IGFBP is a superfamily of proteins with highly specific binding to IGF, including IGFBP-1 to IGFBP-6 [63]. As a member of the IGFBP family, IGFBP-3 is abundant in serum and most of the IGF-1 in the body exists in a complex form with it. Human IGFBP-3is mainly produced in the liver, but also other tissue, such as the placenta, uterus, and kidneys [64]. The gene encoding human IGFBP-3 is about 8.9 KB in size, is located on the short arm of Chromosome 7, and contains five exons. The members of the IGFBPs are generally similar in structure, and the total length of the peptide chain contains 216–289 amino acids (average: 260) and the molecular weight is between 23-31 kDa. They consist of three parts: the central variable region, N-terminal and C-terminal conserved domain [42]. The N-terminal and C-terminal of each IGFBP both contain a large number of structurally similar cysteine residues, besides, N-terminal domain of IGFBP-3 contains the IGF binding sites that are closely related to IGFBP-3 function [42, 64]. The central region of IGFBP-3 contains 95 amino acids, and it is structurally different from other members with less than 15% similarity. It consists of three glycosylation sites (ASN-89, -109, -172) as well as multiple phosphorylation sites and other post-translational modification sites. The C-terminal domain of IGFBP-3 also has several functional binding sites, such as the IGF-1 binding site [65]. IGFBP-3 involves a variety of functions, several of which are related to the regulation of IGF and are known as IGF-dependent functions. This refers to a series of IGF regulatory functions concerning transport in vito, interaction with receptors and tissue specificity [66]. Additionally, other functions are independent of IGF, known as IGF-independent functions [67].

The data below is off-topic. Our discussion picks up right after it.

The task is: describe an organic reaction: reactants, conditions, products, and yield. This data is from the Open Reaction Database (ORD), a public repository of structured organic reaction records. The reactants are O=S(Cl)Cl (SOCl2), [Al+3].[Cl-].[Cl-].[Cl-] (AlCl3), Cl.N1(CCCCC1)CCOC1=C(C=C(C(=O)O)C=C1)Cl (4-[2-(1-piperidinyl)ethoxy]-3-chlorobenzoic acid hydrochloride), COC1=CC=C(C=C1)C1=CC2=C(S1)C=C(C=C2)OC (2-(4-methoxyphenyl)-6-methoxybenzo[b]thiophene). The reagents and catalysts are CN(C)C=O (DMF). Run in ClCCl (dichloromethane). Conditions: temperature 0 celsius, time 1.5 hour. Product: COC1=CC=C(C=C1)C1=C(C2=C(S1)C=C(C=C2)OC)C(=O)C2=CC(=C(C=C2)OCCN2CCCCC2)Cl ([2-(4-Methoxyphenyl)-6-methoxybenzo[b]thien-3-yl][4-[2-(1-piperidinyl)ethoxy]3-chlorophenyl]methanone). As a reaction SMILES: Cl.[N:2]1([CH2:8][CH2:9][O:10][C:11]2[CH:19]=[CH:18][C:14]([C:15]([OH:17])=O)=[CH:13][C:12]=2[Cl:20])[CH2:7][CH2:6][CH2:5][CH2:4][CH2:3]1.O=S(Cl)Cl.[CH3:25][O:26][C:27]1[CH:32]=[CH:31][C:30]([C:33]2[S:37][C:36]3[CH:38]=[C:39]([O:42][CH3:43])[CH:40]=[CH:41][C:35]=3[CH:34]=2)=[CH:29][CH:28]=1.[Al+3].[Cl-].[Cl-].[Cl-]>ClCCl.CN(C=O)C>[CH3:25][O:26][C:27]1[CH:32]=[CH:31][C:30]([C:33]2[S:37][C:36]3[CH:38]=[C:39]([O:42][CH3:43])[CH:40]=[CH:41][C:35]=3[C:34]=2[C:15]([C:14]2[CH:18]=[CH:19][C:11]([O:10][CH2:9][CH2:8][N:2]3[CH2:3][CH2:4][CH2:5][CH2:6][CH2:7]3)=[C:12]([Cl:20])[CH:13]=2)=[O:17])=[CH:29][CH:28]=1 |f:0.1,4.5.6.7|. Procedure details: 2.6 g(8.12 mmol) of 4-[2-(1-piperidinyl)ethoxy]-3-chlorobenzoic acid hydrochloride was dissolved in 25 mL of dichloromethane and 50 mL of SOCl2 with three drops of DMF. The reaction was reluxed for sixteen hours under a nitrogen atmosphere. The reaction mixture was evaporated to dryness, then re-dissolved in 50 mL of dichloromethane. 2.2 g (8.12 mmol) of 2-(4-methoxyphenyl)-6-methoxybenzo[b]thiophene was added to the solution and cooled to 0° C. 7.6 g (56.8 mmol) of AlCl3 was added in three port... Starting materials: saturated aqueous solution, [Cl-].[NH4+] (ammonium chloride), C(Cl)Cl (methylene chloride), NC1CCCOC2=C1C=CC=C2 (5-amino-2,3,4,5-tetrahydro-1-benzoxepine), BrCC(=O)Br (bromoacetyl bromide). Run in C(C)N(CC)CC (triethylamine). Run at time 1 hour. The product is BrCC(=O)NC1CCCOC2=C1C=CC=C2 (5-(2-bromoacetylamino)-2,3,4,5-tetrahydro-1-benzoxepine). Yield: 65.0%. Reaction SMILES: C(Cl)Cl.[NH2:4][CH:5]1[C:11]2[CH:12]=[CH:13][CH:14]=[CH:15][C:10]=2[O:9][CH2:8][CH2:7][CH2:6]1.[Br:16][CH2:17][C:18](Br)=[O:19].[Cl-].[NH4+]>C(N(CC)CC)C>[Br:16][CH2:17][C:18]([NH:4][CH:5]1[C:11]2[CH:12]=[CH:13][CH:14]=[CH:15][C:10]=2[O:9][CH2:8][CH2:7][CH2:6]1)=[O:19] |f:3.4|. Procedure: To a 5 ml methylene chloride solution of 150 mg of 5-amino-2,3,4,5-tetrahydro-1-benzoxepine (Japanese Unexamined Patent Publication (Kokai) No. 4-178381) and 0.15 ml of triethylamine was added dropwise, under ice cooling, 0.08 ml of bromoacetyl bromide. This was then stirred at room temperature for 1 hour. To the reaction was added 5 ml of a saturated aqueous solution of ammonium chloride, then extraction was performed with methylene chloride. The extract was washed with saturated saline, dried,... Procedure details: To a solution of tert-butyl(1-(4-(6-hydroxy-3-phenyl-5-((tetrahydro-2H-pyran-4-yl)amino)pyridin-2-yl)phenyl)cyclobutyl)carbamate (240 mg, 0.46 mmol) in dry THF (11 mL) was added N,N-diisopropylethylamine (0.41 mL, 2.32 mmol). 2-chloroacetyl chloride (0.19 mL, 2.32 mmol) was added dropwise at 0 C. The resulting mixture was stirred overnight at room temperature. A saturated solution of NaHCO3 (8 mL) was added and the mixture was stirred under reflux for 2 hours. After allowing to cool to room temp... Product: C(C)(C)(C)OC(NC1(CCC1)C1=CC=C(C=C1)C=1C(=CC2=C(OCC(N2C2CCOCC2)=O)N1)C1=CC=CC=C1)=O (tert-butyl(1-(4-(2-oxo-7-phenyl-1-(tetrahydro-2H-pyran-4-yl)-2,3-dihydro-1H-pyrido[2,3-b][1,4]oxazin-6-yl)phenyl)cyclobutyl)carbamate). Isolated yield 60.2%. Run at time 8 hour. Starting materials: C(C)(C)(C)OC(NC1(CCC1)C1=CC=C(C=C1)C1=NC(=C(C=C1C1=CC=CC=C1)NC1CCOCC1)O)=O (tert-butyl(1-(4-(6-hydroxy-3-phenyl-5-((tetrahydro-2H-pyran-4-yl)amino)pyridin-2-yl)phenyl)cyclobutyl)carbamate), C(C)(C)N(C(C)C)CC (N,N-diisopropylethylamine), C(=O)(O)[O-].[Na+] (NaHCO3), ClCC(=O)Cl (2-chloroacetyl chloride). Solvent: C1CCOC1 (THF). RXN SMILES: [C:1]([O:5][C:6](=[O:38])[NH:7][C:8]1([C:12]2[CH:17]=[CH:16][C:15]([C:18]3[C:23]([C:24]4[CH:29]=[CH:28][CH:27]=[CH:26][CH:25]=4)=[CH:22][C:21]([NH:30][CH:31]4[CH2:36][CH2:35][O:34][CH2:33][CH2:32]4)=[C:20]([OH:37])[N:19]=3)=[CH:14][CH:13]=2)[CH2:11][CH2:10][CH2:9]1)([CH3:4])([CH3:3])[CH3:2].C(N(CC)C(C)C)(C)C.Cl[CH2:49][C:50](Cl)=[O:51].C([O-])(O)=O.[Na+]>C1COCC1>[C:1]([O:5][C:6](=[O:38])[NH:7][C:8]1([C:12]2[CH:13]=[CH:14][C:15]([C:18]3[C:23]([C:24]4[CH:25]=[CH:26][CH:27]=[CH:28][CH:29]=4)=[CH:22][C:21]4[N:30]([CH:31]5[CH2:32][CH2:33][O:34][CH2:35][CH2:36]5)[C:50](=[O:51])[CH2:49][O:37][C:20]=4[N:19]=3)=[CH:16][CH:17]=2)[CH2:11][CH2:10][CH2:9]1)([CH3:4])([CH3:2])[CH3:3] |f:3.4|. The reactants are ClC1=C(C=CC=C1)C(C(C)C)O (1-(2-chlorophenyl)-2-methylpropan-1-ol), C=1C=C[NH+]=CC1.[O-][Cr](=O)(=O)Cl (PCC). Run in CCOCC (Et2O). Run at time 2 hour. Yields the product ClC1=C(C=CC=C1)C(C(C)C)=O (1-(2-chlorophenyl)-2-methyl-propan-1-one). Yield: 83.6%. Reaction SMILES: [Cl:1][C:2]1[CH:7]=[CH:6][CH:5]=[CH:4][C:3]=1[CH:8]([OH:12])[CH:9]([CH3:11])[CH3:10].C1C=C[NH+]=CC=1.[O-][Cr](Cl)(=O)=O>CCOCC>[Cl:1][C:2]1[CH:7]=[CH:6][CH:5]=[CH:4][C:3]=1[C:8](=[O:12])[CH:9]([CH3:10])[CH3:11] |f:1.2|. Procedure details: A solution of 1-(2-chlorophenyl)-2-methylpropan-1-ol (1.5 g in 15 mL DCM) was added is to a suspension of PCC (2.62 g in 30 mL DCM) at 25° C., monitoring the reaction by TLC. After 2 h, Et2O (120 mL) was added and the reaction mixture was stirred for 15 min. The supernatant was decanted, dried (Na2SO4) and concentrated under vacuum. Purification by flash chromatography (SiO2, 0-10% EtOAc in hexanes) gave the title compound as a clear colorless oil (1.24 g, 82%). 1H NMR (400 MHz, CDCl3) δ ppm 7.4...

All clinical subjects in this study were hospitalized pregnant women. According to a comparison of the clinical baseline data and laboratory indicators of them, we confirmed that the subjects represented the main clinical characteristics of HELLP syndrome, PE, and normal healthy pregnant women, respectively. By ELISA, we found that the level of IGFBP-3 in maternal and umbilical blood of HELLP syndrome patients was higher than in normal healthy pregnant women and PE patients, which was consistent with our previous results from protein microarray analysis [41]. Under the superficial implantation of villous trophoblast cells, uterine spiral artery recasting is limited. As a result, vasospasm and contraction of blood vessels cause relative ischemia and hypoxia of the placenta as well as systemic vascular endothelial cells [53]. In this environment, the placenta releases a variety of placenta-derived factors, including IGFBP-3 [54]. When a large amount of IGFBP-3 is released into the circulation, its balance in the body is disrupted and the normal physiological regulation function is also affected. In this study, we found that IGFBP-3 level in the maternal and umbilical blood of PE patients was higher than that of healthy pregnant women, which confirms the above inference to a certain extent. In the state of placental hypoxia in PE itself, the amount of IGFBP-3 produced by the placenta increases. It is released into the blood circulation, leading to higher IGFBP-3 level of PE patients than in healthy pregnant women. As a severe complication of PE, the placental hypoxia of HELLP syndrome is far more intense than that of PE, so the amount of IGFBP -3 released is more greater. Consequently, the level of IGFBP-3 in HELLP syndrome patients is higher than in PE patients. IGFBP-3 affects the transduction of corresponding molecular signaling pathways in the body and the function of its downstream core molecules through IGF-dependent and IGF-independent pathways. It then aggravates vascular spasms by reducing the production of NO, thereby exacerbating the degree of hypoxia of endothelial cells and promoting the release of more inflammatory mediators. In particular, this process can lead to the damage and dysfunction of vascular endothelial cells and hepatic sinusoidal endothelial cells, as well as intensify cell apoptosis, gradually promoting abnormal liver function, microvascular hemolysis, and the initiation of platelet activation and consumption. Thus, it may ultimately lead to the development of PE into HELLP syndrome.